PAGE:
I suppose this is a great place to be in for Yom Kippur. I don’t observe the holiday in the traditional sense. I don’t go to temple, I don’t fast, and I pray in my own way. And I think about how I’d like to forgive myself, and what things I’d like to change in my life, and how I could do better this year.

Religious holidays and rituals are, for me, not explicit instructions. They’re more like markers, indicating places and times where I could strive for a deeper connection with life’s mysteries. I prefer to craft them to my own needs and the current circumstances in the lives of my loved ones. If they’re not significant to us, then what purpose do they serve, really? Mere tradition as a rationale is no longer enough for me. Too many things have been done ad nauseum out of a sense of tradition, and they haven’t all worked out so great.

Another aspect of this holiday is to honor the dead. Kol nidre. We pray for their souls and remember them. This week brought the death of several greats – tech visionary Steve Jobs, civil rights leader Fred Shuttlesworth, and two years ago on the same day, my husband Ivor Balin Pannell. All great men, all visionaries in their own right. I am thinking about them and the way they lived their lives, the gifts they left to us in the form of their work, their words, their example. We honor them by letting them inspire us to do our best going forward.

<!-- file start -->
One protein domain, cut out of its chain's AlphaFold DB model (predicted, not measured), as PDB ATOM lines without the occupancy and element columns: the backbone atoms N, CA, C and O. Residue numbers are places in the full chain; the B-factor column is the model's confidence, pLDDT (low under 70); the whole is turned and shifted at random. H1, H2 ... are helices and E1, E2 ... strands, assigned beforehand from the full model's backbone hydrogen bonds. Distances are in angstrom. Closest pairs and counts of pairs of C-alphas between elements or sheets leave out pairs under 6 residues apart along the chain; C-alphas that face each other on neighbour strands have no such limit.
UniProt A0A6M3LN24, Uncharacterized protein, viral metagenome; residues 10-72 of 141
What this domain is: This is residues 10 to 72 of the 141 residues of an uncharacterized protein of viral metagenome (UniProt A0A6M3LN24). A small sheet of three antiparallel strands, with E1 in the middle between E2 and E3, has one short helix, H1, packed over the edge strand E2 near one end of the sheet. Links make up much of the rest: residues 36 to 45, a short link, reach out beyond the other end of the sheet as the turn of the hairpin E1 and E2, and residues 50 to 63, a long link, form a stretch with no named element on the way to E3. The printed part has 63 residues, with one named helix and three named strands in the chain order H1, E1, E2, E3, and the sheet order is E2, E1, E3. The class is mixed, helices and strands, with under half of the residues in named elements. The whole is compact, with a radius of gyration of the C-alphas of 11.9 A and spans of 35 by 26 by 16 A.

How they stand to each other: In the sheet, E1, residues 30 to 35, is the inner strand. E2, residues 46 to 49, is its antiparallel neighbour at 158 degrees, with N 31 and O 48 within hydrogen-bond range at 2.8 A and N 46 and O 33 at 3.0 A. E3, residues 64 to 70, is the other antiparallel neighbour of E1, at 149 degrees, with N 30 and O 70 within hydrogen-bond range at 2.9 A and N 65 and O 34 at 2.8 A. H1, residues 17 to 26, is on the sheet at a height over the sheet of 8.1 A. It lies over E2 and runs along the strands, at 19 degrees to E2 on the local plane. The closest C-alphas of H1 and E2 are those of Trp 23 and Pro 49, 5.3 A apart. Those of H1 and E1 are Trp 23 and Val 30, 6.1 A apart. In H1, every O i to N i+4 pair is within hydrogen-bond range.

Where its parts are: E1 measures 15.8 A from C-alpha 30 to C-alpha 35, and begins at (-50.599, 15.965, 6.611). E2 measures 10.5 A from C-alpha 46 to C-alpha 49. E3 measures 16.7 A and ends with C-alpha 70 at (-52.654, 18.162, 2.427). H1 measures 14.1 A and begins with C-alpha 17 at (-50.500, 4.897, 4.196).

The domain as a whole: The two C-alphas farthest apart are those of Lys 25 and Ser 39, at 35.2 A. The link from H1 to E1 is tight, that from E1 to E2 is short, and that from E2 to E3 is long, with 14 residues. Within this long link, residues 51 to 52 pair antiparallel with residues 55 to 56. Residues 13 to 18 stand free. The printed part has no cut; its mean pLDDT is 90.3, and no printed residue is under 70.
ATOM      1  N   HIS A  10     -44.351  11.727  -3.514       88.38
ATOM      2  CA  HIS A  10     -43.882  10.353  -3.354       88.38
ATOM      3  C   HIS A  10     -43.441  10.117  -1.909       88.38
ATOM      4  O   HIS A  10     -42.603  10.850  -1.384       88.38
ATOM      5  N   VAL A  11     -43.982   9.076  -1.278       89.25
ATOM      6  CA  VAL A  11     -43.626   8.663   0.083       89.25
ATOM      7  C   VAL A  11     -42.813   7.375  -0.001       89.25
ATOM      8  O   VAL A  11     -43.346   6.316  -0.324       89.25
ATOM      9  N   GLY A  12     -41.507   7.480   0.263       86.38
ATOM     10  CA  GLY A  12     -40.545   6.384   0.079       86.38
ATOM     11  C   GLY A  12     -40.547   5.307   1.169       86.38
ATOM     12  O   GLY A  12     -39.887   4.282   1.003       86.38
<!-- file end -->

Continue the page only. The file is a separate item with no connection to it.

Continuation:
This morning I’m listening to music. Moody, evocative songs being offered to me by my Pandora channel, mysteriously on target with my mood. Beth Orton, Eva Cassidy, Ray LaMontagne, Alison Krauss, Massive Attack, Coldplay… you get the picture. These muses channel the melancholy of bittersweet loving and yearning and feeling the prickly, sad dimensions of our happiness.

But this mood, like all, will soon shift. I won’t be sitting here in front of the computer all day. We’re preparing for a drive north, to visit an old friend, heading for a couple of days of joyful sharing and reminiscing and appreciating the beauty of the season. Time to turn this mood around!

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Today I ask for forgiveness for all the times I have lost my temper, reacted out of anger, fear or frustration. I pray for more patience, and an ability to live in greater harmony with the nuances of the moment.

Ivor Balin Pannell 1964-2009 RIP Sweetheart…